Your Doctor: Get The Right Help Losing Weight

 

Your doctor can help you acheive your weight loss goals.

Don't roll the die on your health. Talk to your doctor before starting your diet.

In Part I of our series “Real Help With Weight Loss”, we mentioned 5 keys to success in losing weight. The first key is to make an appointment with your doctor and talk to him or her about your plans. Sure, you may already know you’re overweight, but does that mean you should immediately start an exercise routine or sign up for a new diet plan? No! Today, we delve into the reasons why working with your physician is critically important for long-term progress losing weight and then keeping it off.

 

 

If you’re ready to lose weight it’s important to have the best support possible. You’ll want people in your corner you can talk to. You’ll want to know where to turn if things don’t begin to improve, or even get worse. Also critical is to know some of the things you specifically need to do and others you should avoid. A good physician could be your best friend to get started on the path toward a healthier and happier lifestyle. If you don’t have a doctor you can call your own, maybe it’s high time you did.

 

Ask friends or check online to find a doctor.

Your doctor knows your medical history. That

Why talk to the doctor first? Chances are you’re already overweight and aren’t in the best shape. If you’ve been seeing a physician for any length of time, he already knows your medical history. He has a record of your illness and ailments. He’s charted your weight and other health factors over the years. He knows what medicines you’re taking. He knows if you’re allergic to specific foods. In short, he has all the information he needs to tell you if the type of weight loss program you’re planning to use is appropriate for you, or if it’s likely to make matters worse.

 

Talk to your doctor before you go on a diet.

Your doctor may want to run a variety of tests, including blood work.

Here’s the concern: Some medications or certain physical conditions (especially heart conditions) may dictate how you go about dieting. People with heart conditions may need to avoid strenuous activity or gradually work their way to a more active lifestyle. Some types of activity may even be inappropriate, causing more harm than good. Some medications may also have certain side effects, especially if combined with certain foods or supplements. And people intolerant to certain foods may need to avoid the foods or supplements recommended for a particular diet. This might be particularly true if you find you suffer from a gluten intolerance. Reviewing your specific history and weight loss goals with your doctor should therefore be your first priority as you go to make changes.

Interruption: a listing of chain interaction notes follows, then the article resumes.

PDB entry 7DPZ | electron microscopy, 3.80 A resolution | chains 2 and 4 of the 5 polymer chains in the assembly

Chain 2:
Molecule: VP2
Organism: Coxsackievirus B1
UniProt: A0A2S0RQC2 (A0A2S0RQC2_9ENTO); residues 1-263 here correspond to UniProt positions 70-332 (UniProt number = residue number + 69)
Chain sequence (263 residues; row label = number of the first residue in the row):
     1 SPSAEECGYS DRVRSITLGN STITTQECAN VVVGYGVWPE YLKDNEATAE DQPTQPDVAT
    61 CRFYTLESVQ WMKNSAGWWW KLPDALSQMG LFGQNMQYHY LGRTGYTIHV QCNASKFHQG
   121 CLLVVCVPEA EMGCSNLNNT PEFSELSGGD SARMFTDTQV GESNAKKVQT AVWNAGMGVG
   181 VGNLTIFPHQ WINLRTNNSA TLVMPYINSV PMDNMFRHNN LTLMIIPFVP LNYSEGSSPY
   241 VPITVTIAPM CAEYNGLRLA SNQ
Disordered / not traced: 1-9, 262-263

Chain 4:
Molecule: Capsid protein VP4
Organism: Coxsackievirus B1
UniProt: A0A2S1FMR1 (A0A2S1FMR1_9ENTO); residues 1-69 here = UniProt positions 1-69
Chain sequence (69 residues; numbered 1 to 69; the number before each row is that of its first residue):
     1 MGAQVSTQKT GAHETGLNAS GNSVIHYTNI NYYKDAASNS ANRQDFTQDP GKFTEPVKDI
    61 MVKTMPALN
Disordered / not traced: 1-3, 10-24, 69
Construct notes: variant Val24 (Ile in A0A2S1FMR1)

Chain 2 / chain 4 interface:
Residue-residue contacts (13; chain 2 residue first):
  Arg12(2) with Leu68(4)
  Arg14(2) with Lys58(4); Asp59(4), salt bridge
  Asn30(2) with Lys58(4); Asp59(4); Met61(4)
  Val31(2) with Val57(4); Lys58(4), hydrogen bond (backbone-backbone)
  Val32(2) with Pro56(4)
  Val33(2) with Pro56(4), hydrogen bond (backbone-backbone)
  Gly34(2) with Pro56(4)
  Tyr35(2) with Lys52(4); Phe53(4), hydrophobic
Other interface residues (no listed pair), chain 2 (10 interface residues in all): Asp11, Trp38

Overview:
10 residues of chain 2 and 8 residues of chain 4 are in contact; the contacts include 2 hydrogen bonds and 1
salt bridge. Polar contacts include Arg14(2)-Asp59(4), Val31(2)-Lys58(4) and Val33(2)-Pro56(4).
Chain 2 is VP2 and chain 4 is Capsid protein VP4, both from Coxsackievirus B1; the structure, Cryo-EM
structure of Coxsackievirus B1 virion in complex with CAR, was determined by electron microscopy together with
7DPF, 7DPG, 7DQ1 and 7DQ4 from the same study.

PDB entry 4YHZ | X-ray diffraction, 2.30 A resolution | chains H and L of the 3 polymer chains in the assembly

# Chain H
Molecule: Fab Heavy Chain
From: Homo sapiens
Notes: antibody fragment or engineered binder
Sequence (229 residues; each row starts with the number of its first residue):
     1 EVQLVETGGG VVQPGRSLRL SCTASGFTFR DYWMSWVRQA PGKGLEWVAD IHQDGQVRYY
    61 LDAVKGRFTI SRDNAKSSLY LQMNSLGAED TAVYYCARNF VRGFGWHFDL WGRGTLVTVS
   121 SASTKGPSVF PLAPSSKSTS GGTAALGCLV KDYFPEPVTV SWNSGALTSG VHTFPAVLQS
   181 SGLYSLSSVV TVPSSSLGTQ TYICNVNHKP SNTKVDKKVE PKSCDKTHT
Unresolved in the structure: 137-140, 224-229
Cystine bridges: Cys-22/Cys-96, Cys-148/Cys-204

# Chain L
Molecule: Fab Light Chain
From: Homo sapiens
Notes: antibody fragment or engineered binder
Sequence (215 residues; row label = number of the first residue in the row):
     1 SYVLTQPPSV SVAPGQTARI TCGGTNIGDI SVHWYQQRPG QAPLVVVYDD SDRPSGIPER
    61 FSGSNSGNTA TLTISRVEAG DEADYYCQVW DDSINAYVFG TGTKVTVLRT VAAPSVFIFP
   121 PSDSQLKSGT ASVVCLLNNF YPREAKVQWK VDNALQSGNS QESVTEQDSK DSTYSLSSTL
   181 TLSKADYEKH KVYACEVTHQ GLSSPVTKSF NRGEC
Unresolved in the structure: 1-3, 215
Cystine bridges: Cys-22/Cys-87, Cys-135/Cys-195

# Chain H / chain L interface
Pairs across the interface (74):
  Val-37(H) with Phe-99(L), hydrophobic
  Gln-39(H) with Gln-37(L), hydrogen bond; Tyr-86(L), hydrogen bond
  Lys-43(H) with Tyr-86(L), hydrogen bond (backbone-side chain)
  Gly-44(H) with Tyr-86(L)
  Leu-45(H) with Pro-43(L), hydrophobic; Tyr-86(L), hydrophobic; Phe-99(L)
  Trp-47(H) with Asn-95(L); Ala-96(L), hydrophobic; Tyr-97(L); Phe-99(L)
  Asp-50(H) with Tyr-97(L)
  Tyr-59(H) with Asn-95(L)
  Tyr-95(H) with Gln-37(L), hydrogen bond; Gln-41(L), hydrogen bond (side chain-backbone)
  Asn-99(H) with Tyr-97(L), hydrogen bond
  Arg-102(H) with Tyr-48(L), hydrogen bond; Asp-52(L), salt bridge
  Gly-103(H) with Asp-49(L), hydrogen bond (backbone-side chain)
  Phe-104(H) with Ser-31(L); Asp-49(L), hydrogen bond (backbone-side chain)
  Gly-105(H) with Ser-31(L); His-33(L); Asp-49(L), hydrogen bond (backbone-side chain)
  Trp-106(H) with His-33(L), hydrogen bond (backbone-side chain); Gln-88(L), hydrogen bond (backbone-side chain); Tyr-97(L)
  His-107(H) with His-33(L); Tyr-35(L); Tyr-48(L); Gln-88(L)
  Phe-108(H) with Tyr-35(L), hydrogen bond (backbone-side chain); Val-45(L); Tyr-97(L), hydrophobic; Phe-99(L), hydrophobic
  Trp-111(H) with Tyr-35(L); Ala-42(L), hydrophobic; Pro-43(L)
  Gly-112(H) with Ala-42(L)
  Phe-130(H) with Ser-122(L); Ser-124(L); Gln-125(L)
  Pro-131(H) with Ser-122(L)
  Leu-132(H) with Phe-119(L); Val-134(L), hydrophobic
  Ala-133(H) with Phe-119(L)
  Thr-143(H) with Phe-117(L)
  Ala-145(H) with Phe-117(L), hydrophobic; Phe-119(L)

Are you obese, overweight or in a “normal” range?

 

Surprisingly, your weight alone won’t give you that answer. What physicians consider more important is your body mass index or BMI (as it’s commonly referred). Your BMI takes both weight and height in consideration and is considered a greater predictor of potential health risks—meaning those with a higher BMI have potentially greater risks.

 

BMI falls into 3 basic ranges.

Are you at risk? Your BMI may tell you.

The simple chart to the right offers generally accepted guidelines for BMI. You’ll note that a person with a high BMI—that is a BMI over 30 is generally considered obese. One shouldn’t assume everyone with a high BMI faces the same risks or that if you have a high BMI you’re already suffering from some serious ailment. One also shouldn’t jump to the conclusion that a low BMI predicts good health as some “thinner” people may still be at risk if, say, their overall physical activity levels are low, they smoke or do drugs, or they inherit the wrong genes. This number is therefore only one tool used to help your physician decide what additional steps might be appropriate for you.

 

Calculating your body mass index.

You can calculate BMI on your own, but it may be easier to use an online calculator.